Title:
Printer dynamically tracking print jobs and method of tracking print jobs
Kind Code:
A1


Abstract:
A printer and method of managing print jobs in the printer. Print job locations are identified in the printer. Each print job being printed is always in at least one of the print job locations and the locations are monitored for entering and exiting jobs. The printer includes a job location mask for each print job. Each bit location in the job location mask corresponds to one of the print job locations and a set bit indicates the presence of a print job in a corresponding print job location. As a print job enters a location, the location issues a call and the job location mask is updated to reflect the presence of the print job in that location.



Inventors:
Carney, Dennis M. (Louisville, CO, US)
Application Number:
11/462822
Publication Date:
02/07/2008
Filing Date:
08/07/2006
Assignee:
INTERNATIONAL BUSINESS MACHINES CORPORATION (Armonk, NY, US)
Primary Class:
International Classes:
G06F3/12
View Patent Images:



Primary Examiner:
ZHANG, FAN
Attorney, Agent or Firm:
LAW OFFICE OF CHARLES W. PETERSON, JR. - RICOH (Oak Hill, VA, US)
Claims:
I claim:

1. A printer comprising: a plurality of print job locations, each print job being printed by said printer passing through ones of said plurality of print job locations; a job location monitor monitoring each of said plurality of print job locations; and a job location mask for said each print job, each bit location in each said job location mask indicating the presence of a print job in a corresponding one of said plurality of print job locations, said job location monitor updating said job location mask responsive to a respective print job location indicating the presence of said print job.

2. A printer as in claim 1, wherein each of said plurality of print job locations indicates when a print job is entering and exiting.

3. A printer as in claim 1, further comprising a job location table including a plurality of job location masks.

4. A printer as in claim 3, further comprising a local store, said job location table being in said local store.

5. A printer as in claim 1, wherein said plurality of print job locations include an initial location, a plurality of print spools, a plurality of printer components and a plurality of physical printer locations.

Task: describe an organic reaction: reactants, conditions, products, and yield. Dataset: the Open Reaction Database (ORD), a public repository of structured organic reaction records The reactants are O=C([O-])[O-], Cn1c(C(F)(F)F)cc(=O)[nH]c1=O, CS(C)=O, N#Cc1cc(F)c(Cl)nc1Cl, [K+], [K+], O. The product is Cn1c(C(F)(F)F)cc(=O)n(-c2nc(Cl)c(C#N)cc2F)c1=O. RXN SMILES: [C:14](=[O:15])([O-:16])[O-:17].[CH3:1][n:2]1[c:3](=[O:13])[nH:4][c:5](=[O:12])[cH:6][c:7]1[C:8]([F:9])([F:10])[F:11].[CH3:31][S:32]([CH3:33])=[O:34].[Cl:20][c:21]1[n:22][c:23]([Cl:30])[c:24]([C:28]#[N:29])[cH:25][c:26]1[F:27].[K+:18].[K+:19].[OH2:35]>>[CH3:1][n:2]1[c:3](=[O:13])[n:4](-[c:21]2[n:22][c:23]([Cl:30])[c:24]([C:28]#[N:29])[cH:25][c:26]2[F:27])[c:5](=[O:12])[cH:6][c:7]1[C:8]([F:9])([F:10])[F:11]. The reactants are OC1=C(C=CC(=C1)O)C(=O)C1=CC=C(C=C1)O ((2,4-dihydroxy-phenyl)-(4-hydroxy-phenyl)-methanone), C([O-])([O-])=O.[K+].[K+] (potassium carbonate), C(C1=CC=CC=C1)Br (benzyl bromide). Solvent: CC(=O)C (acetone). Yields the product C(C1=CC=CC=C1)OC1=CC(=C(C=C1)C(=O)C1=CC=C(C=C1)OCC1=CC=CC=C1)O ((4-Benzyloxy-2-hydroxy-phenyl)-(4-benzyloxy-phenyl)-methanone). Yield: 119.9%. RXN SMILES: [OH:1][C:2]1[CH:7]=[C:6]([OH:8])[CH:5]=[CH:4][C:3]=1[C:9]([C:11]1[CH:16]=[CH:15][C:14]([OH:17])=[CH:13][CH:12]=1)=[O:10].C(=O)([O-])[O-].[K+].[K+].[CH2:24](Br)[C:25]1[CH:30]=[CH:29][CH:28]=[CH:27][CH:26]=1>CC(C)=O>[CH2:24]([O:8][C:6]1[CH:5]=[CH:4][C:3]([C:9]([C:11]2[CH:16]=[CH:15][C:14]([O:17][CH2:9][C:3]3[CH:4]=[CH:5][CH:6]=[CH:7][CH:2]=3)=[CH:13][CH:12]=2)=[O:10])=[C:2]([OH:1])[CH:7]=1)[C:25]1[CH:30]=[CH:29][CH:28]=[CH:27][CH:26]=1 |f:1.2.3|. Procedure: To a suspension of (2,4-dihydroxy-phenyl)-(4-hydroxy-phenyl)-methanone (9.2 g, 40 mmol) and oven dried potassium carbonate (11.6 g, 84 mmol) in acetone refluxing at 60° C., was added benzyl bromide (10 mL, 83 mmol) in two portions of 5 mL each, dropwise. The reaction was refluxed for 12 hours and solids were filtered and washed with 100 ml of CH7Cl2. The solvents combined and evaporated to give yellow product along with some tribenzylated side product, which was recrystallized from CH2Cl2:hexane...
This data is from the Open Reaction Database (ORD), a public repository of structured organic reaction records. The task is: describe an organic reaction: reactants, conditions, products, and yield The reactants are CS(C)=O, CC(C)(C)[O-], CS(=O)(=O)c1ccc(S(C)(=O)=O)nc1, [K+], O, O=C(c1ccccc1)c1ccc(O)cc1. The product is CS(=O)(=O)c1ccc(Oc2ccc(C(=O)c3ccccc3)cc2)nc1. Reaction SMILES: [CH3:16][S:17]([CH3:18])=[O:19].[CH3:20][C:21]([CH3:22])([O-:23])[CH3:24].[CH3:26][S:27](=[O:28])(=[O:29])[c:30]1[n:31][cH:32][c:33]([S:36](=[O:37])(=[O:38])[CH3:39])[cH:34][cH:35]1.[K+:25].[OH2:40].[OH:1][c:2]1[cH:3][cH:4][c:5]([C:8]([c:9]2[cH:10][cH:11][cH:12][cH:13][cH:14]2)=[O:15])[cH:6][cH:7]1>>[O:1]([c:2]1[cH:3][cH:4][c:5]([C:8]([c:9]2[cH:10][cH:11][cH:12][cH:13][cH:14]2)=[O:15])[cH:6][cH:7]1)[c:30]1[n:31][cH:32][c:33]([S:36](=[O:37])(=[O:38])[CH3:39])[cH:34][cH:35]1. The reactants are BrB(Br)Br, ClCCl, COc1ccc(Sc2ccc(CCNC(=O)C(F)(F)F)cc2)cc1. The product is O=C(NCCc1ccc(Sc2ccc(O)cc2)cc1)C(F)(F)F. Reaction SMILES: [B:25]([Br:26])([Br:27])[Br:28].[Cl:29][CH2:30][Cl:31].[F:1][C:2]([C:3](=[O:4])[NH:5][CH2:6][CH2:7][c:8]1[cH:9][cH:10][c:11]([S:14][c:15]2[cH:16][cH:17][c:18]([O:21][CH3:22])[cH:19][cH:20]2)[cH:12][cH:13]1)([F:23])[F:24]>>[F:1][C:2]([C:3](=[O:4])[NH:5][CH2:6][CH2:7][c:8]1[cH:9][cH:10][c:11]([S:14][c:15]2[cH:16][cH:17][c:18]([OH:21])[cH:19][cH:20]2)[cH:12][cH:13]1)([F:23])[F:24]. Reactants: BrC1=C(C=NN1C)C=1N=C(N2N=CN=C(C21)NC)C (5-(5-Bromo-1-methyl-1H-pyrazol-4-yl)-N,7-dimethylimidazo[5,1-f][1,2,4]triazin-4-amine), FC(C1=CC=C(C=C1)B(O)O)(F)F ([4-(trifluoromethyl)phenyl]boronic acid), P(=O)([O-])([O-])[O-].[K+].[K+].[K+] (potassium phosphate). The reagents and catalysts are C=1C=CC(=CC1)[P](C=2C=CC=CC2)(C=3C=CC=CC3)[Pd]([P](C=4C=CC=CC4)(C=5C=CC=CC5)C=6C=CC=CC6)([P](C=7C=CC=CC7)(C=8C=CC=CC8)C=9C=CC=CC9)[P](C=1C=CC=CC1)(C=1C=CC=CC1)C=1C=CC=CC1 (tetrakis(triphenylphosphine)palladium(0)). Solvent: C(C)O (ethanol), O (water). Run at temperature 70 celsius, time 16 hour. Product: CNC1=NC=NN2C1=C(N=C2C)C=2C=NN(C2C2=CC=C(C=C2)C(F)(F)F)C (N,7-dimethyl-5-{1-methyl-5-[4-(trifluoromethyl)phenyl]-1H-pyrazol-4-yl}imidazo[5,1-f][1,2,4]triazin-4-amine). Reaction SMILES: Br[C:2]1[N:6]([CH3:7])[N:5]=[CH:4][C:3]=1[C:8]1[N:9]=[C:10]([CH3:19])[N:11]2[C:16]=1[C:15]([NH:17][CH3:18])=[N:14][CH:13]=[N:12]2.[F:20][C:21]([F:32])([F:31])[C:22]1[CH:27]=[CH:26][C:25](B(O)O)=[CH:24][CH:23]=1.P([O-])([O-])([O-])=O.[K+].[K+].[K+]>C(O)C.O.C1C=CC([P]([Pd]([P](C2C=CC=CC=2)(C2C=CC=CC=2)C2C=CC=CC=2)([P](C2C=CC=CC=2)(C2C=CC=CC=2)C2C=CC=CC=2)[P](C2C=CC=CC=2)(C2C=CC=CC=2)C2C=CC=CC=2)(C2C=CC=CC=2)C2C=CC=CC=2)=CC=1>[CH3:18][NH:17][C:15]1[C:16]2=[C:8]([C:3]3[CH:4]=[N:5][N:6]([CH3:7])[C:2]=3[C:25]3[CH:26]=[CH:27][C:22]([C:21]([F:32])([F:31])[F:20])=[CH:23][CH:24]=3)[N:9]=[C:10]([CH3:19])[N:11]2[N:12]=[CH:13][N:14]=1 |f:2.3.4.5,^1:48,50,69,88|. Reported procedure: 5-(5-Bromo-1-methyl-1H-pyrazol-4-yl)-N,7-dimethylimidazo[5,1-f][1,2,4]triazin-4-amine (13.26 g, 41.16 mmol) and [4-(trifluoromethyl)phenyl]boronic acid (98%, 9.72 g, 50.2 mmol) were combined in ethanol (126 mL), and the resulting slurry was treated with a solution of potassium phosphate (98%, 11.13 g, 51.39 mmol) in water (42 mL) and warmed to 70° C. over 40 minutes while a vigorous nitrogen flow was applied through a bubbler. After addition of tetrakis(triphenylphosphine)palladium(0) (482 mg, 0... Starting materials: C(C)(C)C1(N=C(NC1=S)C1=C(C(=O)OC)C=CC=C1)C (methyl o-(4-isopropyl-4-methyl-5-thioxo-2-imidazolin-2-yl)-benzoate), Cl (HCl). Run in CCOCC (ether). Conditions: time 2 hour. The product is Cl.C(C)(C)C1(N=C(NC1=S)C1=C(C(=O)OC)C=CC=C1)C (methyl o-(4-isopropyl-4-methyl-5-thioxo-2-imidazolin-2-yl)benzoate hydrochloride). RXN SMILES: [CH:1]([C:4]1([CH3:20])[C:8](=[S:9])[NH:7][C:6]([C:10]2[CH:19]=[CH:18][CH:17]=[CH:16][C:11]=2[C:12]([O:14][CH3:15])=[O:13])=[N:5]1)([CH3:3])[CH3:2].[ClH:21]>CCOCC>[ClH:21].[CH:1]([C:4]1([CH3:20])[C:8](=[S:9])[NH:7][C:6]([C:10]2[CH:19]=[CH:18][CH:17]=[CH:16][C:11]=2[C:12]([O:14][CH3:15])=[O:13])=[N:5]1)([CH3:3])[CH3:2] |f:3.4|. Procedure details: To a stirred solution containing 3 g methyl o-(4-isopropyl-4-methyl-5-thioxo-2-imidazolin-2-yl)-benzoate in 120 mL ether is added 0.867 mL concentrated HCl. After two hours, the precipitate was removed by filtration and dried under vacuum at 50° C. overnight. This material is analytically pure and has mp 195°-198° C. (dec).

6. A printer as in claim 5, wherein said plurality of print spools comprise a raw spool and a rip spool.

7. A printer as in claim 5, wherein said plurality of printer components comprise a despooling component, an interpreting component and a mechanical print component.

8. A printer as in claim 5, wherein said plurality of physical printer locations comprise a paper path and a paper stacker.

9. A printer comprising: a plurality of print job processing locations, each print job being printed by said printer passing through ones of said plurality of print job processing locations; means for issuing a call in each of said plurality of print job processing locations, said call indicating a print job is entering a respective print job processing location; means for monitoring print jobs traversing said plurality of print job processing locations; and means for storing a job location mask for said each print job, each bit location in each said job location mask indicating the presence of a print job in a corresponding one of said plurality of print job processing locations, said means for monitoring print jobs updating said job location mask responsive to a call issued from a respective print job processing location.

10. A printer as in claim 9, wherein each of said means for issuing a call further issues a call when a print job is exiting said respective print job processing location.

11. A printer as in claim 9, means for storing said job location mask further comprises means for storing a job location table including a plurality of job location masks.